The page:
On Oct. 10, a member of the student body wrote and presented a bill to the ASWC Senate with hopes of amending the Funding Policy to allow all clubs and organizations up to $150 for recruitment events.
President of the Fellowship of Christian Athletes (FCA) and senior Amy Buck wrote the amendment. From her experience juggling paperwork and administrative duties, she noticed an inequality in ASWC recruitment funding. According to Senate’s Funding Policy, social societies may be allotted up to $150 for open houses or rushes, and honor societies may be allotted up to $150 to go toward their initiation dinners. “What didn’t seem fair to me was that my club or organization does not receive any money for an open house,” Buck said.
The ASWC Senate’s Funding Policy is used to guide senators’ votes on every funding request. The Policy therefore suggests recommended amounts of funding and suggests the best practices for it. However, it does not dictate how much organizations are allocated without the vote of the Senate.
After tweeting at ASWC Senate about her discontent, Buck made moves to try and change the Funding Policy. She spoke with Senate’s Advocacy Committee and drew up a proposed amendment. From there, senators guided her through the process of drafting a bill and submitting it for consideration. She dubbed it the Equal Funding Bill.
Her proposal is a rewrite of section F of the Funding Policy from “Social Societies/Honor Societies” to replace it with “Clubs and Organizations.” If the bill were to pass, the funding code would recommend that every organization receive $150 for their new member orientation events on a first-come, first-served basis.
“I like the bill, to be frank,” senior and President of ASWC Senate Amer Rashid said. “There are certain parts of Senate and the way that the ASWC is run that privilege certain groups over others. We’ve diminished that to a great extent over the past couple of years, but there are still things that we can do to increase equality.”
Rashid emphasized that the bill would put every organization on the same playing field. “That doesn’t mean just taking away certain privileges from societies but also holding other organizations accountable the same way that we hold societies accountable for their events,” Rashid said.
Buck presented the bill at Senate’s weekly meetingwhere she answered questions and listened to the senators’ dialogue. During this time, members of Senate pointed out that honor and social societies are not necessarily guaranteed this allocation, as the table reserves the right to deny these requests. “Any event can come in and request any amount of money,” Rashid said. However, he conceded that an amendment to clear up any dissension about allocations might be in order. “The question becomes to what extent is the [Senate] privileging certain groups over others if, even in our Funding Policy, we give certain privileges to certain groups and not others?”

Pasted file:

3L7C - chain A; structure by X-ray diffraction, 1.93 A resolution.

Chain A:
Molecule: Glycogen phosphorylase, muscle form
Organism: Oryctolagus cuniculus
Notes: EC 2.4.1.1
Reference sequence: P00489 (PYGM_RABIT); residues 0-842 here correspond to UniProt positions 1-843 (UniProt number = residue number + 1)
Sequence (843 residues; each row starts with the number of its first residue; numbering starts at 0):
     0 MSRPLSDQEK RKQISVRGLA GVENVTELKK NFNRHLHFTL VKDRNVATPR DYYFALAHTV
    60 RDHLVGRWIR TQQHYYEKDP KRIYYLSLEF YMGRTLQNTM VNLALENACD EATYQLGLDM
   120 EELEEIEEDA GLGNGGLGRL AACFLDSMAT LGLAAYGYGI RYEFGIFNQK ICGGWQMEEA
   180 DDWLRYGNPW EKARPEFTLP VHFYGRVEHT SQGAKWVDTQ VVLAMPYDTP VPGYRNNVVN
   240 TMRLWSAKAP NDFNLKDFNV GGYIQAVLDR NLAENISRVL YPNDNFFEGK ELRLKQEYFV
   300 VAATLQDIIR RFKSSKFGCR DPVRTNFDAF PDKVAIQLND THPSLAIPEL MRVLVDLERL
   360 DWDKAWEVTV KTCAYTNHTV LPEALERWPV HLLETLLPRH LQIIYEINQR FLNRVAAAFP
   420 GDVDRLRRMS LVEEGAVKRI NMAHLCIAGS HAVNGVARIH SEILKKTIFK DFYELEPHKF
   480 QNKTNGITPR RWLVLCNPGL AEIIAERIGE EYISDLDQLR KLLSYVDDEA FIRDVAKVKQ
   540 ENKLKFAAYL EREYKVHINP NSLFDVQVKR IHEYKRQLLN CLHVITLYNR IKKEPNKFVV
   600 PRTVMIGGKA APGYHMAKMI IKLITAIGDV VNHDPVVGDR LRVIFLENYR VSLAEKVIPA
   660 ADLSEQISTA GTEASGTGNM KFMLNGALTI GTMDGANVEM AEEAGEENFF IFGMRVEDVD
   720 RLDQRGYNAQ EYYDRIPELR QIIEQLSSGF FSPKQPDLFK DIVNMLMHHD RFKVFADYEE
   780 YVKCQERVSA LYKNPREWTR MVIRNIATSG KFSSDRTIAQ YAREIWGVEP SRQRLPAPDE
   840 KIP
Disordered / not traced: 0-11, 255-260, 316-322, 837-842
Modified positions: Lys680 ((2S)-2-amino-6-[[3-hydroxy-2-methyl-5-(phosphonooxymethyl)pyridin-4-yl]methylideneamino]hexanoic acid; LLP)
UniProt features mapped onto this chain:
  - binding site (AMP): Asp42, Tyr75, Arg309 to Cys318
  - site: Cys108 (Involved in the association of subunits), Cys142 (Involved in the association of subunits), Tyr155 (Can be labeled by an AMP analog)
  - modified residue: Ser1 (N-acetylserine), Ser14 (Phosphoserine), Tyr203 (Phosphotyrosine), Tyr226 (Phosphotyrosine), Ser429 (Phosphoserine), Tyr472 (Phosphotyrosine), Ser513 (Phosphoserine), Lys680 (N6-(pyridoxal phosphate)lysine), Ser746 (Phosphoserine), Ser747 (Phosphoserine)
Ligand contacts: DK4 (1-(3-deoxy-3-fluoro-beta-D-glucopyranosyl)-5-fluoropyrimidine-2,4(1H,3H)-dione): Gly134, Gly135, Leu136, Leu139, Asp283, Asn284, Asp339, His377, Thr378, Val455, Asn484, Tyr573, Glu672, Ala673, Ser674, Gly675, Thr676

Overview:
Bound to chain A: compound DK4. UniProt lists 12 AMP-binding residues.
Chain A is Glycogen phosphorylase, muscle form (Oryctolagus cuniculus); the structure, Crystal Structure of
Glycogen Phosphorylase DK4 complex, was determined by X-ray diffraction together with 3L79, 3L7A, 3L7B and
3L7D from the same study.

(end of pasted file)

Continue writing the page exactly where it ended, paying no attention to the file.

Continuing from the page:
As noted on ASWC Senate’s Twitter account, one member of the public expressed that they were unhappy with the funding actions, stating that social societies are treated, or at least seem to be treated, more favorably.
Rashid addressed this person, pointing out that Senate has certain standards that all organizations’ funding requests must meet. “There is something to be said about rhetoric surrounding [social] societies on our campus and this rhetoric is not just by students — it’s by faculty, it’s by staff, and it’s by administration,” Rashid said. “The rhetoric around societies is extremely negative. Yes, I agree that certain parts of ASWC, like this part of the Funding Policy, privilege societies. However, I think it’s important to remember that these are student groups just like everyone else and they shouldn’t be treated by the institution and their peers negatively because of perceived assumptions.” Inter-Society Council Representatives declined to make a comment on the matter as of now.
While Buck states that she does not stand against societies, she is advocating for an equal chance for Senate’s funding. “I think that any way that anyone on campus finds their family is fantastic; I just want to make sure that the school itself is treating us all fairly,” Buck said. Currently, she feels societies dominate much of the funding allocated out from Senate, especially in regards to recruitment events.
At the Monday night meeting, several Senators brought up the requirements that societies must complete to be active members, such as a 2.5 GPA requirement, educational events, and community service hours. “There is such a separation and it shouldn’t be that way,” Buck said. “Really, it shouldn’t matter that societies have these different standards that they’re held to. What matters is that they’re considered an organization just like my club is.”
Member of the Kinesiology Club and Phi Epsilon Kappa Treasurer senior Caitlin Bronzan is in favor of the bill. “I think it’s a good idea,” Bronzan said. “I’m in both an honor society and a club. As an honor society, we were never made aware of this money, so we had no idea that we could utilize it. And as a club member, we struggle with money because it’s all fundraiser-based and we have a hard time generating support from the Whittier College community. If societies get money, I don’t see why clubs shouldn’t.”
The bill’s second reading will be this coming Monday at ASWC Senate’s weekly meeting and Buck will be meeting with senior andASWC Vice President Sofia Dueñas as well as other senators throughout the week. In the meantime, she’s rallying people who are ready to see a change. “I love the idea of speaking out for people who don’t get to speak up.”